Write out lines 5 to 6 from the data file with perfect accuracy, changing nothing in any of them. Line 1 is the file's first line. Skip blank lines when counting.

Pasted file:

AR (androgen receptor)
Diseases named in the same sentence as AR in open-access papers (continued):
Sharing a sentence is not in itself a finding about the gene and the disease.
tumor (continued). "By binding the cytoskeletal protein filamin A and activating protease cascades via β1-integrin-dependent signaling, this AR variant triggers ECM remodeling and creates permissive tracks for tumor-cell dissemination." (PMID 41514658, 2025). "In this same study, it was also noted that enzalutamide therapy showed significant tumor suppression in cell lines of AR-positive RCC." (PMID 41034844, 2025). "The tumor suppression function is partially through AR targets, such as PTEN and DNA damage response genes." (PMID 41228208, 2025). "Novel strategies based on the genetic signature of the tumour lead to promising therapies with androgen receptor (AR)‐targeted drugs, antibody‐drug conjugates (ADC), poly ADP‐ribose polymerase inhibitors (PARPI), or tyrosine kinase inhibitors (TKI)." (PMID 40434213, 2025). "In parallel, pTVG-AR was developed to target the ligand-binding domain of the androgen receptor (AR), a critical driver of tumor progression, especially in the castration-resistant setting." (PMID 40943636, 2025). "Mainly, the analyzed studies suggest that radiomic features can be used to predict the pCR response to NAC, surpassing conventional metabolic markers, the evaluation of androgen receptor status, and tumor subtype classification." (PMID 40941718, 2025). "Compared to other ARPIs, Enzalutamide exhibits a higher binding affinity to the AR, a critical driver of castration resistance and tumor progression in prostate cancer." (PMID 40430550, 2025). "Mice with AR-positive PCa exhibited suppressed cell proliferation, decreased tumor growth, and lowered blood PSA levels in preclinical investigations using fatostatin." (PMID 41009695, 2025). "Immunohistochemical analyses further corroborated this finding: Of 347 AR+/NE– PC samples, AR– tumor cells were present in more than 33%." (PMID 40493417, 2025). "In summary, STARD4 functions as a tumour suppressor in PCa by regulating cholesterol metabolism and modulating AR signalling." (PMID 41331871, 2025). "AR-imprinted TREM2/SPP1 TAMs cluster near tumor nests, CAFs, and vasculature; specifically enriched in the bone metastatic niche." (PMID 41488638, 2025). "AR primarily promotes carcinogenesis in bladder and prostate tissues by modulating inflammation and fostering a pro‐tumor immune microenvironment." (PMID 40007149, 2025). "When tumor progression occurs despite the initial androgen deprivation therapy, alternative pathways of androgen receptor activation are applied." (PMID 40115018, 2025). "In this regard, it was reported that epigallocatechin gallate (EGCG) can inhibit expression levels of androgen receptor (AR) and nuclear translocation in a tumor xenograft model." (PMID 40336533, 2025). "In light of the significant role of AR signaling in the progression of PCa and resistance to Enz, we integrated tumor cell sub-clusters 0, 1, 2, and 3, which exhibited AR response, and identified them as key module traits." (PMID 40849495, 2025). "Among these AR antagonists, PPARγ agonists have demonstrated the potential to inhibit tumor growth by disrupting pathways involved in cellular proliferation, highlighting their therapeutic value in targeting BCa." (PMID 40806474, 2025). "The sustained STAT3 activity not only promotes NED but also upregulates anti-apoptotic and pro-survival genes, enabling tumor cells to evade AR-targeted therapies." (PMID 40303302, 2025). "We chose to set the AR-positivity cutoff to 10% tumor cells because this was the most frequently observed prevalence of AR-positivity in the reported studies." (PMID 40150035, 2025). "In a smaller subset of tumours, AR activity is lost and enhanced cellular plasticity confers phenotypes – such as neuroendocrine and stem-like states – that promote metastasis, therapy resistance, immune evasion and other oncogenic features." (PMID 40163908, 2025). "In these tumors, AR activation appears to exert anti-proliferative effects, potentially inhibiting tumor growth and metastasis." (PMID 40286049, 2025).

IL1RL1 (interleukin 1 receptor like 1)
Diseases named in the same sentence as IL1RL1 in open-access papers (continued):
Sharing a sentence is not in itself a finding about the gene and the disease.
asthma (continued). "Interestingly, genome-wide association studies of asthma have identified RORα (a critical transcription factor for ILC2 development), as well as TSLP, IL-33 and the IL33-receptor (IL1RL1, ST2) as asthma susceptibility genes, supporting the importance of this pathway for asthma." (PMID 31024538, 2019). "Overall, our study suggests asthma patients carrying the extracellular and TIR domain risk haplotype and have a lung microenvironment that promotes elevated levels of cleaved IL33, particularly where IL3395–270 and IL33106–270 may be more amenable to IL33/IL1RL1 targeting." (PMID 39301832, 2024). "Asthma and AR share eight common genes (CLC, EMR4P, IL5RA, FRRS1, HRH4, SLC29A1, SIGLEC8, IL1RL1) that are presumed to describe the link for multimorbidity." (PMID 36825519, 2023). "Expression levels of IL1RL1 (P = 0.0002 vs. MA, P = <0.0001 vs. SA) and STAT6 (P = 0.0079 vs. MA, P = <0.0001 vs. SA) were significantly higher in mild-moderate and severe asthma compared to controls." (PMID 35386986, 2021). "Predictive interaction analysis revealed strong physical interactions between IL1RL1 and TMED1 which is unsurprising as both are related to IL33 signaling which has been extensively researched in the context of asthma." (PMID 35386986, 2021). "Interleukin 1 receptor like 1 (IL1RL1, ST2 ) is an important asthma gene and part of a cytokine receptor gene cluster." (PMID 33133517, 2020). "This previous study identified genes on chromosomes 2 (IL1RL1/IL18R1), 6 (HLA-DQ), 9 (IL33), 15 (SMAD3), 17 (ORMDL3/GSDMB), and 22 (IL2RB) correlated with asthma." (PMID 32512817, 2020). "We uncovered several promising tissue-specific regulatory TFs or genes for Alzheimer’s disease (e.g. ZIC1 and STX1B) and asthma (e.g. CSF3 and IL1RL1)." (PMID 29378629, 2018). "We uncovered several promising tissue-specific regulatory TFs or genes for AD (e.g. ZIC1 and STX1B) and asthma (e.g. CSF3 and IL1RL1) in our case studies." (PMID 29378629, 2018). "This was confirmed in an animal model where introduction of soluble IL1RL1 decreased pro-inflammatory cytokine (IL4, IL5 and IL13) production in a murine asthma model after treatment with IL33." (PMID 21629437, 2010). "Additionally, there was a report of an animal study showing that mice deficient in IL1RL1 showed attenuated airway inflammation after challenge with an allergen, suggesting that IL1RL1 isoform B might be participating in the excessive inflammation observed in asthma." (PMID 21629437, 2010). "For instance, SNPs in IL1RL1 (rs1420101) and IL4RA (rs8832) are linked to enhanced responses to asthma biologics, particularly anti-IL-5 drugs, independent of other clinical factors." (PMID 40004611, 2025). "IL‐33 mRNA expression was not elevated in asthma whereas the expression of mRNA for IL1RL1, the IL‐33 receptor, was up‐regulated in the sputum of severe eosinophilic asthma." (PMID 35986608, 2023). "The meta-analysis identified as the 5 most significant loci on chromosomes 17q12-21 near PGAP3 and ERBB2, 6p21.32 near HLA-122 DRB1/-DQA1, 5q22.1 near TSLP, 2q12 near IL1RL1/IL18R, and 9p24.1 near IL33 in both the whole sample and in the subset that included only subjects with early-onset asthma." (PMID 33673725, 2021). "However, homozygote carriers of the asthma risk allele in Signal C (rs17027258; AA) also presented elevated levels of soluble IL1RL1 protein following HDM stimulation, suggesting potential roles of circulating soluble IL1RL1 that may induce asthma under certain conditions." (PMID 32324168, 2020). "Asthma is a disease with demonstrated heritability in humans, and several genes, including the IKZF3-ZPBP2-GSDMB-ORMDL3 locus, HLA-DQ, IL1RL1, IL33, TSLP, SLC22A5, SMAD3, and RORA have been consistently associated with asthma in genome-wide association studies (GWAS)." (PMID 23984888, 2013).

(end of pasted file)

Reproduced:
IL1RL1 (interleukin 1 receptor like 1)
Diseases named in the same sentence as IL1RL1 in open-access papers (continued):